Let the women stay at home and hold their peace.


Living and ruling 2000 years before Aeschylus, Queen Kubaba of Mesopotamia was unaware that her place was in the kitchen. She brewed and sold beer in the city of Kish – an occupation well respected and customary among noble women. History and legend merge and remain unclear over her ascendance to the throne (she ‘seized power’) or the length of her reign (100 years). Kubaba is the first known female ruler, and she was a monarch in her own right, not attached to a husband or young heir.

In Africa and Asia women rulers were not that unusual, but in the patriarchal societies of Europe for a long time they remained quite a rarity.

Not just a pretty face

Among many of Egypt’s pharaohs, at least 12 were women; the name ‘pharaoh’ was no different for male or female ruler, so there may have been more. We don’t know much about the public opinion at the time, but history held a soft spot for Nefertiti, mainly on account of her beauty. Apart from the fact that Egypt enjoyed a period of prosperity during her reign, and she promoted monotheistic religion, she is mostly celebrated as ‘perfect of appearance’. This belief is based partly on the 3,000-year-old but extremely well-preserved bust uncovered in Amarna in 1912. It portrays a woman with high cheekbones, slender neck, full lips and lively eyes. Appropriately, her name means ‘the beautiful one has come’.

The most famous of Egyptian leaders is, however, Cleopatra VII Philopator (Cleopatra the Father-Beloved), the last active ruler of Egypt in the first century BC. Judging by her portrayal on canvas, on stage and on screen she was a very seductive woman. But was she as beautiful as Elisabeth Taylor in the 1963 film? It is likely that her physical appearance was no more than average. ‘Not all together incomparable, nor such as to strike those who saw her’ as Plutarch put it. She charmed Julius Caesar and Mark Anthony with her intelligence, wit and ‘sweetness in the tone of her voice’. She was fluent in nine languages, including Arabic and Hebrew (her mother tongue was Koine Greek); she was knowledgeable in mathematics and philosophy; her conversation was sparkling. And she had a talent for making herself agreeable to everyone. She died by suicide (possibly) bitten by a poisonous snake before reaching middle age – the perfect Romantic heroine.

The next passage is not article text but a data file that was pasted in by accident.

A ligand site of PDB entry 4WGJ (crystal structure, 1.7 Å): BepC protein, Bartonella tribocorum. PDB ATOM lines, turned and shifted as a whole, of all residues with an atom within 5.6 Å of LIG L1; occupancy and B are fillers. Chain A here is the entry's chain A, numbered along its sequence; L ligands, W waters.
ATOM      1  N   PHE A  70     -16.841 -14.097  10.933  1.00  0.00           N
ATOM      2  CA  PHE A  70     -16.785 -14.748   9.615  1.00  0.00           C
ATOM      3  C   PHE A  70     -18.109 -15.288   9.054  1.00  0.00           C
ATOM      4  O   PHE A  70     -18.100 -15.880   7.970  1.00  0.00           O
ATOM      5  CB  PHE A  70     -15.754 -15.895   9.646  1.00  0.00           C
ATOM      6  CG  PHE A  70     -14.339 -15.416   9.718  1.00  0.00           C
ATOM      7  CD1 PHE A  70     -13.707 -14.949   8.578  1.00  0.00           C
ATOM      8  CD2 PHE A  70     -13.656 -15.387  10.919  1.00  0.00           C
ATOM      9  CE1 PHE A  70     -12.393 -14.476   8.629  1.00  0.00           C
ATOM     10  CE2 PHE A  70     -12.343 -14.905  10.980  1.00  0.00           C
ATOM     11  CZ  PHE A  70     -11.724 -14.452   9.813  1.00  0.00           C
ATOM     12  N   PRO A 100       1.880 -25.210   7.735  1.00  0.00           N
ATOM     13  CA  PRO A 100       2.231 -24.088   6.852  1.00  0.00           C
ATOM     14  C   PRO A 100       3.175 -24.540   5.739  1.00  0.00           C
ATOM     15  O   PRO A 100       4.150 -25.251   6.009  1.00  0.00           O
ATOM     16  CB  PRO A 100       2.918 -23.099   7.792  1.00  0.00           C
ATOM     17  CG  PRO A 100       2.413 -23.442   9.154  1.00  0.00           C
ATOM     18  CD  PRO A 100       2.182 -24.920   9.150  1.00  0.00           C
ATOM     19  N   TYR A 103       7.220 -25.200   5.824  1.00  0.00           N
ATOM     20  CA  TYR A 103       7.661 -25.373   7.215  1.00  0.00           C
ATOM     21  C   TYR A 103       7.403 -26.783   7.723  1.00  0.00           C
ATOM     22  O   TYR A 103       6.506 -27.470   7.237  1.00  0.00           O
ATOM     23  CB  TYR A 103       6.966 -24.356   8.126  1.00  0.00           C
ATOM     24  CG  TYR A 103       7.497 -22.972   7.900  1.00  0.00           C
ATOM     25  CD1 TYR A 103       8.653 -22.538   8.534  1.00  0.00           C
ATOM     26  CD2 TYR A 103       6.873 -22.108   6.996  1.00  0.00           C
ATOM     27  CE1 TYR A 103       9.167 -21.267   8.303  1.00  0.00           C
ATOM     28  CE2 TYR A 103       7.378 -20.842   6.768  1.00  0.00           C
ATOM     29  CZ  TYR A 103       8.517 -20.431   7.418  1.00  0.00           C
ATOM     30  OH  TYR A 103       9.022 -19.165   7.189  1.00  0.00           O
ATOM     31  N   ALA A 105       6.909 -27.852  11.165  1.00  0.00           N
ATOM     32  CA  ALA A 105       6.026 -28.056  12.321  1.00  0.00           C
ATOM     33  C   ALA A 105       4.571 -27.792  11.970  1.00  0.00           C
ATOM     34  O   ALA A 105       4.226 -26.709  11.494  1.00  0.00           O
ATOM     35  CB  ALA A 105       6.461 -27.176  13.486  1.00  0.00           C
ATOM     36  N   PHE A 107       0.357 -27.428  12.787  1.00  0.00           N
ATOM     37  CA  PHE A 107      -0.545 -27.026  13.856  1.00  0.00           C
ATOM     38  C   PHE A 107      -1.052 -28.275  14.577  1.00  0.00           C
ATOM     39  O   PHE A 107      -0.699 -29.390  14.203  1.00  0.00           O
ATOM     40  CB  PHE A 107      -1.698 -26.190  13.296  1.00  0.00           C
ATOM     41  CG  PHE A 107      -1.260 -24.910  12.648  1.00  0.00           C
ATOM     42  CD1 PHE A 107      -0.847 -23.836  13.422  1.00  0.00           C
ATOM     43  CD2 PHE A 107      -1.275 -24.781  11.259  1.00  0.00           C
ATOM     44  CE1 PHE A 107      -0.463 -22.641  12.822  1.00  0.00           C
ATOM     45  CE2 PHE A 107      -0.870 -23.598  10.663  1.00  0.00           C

Apart from her ability to charm and influence powerful men, it was her suicide that inspired painters, poets and playwrights from Renaissance to the 20th century. From opera to soap, her name conveyed beauty, charm and exoticism.

De facto leaders

Western civilisations had set ideas about the role of women in society and it did not include public life. The women’s place remained much as designated by Aeschylus in 456 BC, at least in general perception.

During Renaissance and Baroque, it looked like that was about to change; a relatively high number of women ruled European states during that period. As society was not yet ready to accept women as rulers, they often had to hide behind a husband, a brother or a son in order to control political life.